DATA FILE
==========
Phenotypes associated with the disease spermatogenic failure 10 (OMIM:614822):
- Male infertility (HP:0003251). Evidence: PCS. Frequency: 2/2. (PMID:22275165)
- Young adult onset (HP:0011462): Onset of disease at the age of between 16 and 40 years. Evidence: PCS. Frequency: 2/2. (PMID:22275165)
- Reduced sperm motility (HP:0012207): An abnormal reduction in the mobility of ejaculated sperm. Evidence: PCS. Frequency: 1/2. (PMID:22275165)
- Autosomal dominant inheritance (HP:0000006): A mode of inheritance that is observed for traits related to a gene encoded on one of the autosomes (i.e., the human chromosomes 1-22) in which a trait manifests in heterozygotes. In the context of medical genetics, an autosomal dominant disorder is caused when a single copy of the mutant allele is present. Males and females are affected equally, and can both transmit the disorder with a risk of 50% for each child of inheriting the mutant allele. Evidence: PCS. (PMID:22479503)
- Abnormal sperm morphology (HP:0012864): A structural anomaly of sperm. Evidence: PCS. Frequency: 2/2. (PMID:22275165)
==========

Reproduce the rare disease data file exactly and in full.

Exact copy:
Phenotypes associated with the disease spermatogenic failure 10 (OMIM:614822):
- Male infertility (HP:0003251). Evidence: PCS. Frequency: 2/2. (PMID:22275165)
- Young adult onset (HP:0011462): Onset of disease at the age of between 16 and 40 years. Evidence: PCS. Frequency: 2/2. (PMID:22275165)
- Reduced sperm motility (HP:0012207): An abnormal reduction in the mobility of ejaculated sperm. Evidence: PCS. Frequency: 1/2. (PMID:22275165)
- Autosomal dominant inheritance (HP:0000006): A mode of inheritance that is observed for traits related to a gene encoded on one of the autosomes (i.e., the human chromosomes 1-22) in which a trait manifests in heterozygotes. In the context of medical genetics, an autosomal dominant disorder is caused when a single copy of the mutant allele is present. Males and females are affected equally, and can both transmit the disorder with a risk of 50% for each child of inheriting the mutant allele. Evidence: PCS. (PMID:22479503)
- Abnormal sperm morphology (HP:0012864): A structural anomaly of sperm. Evidence: PCS. Frequency: 2/2. (PMID:22275165)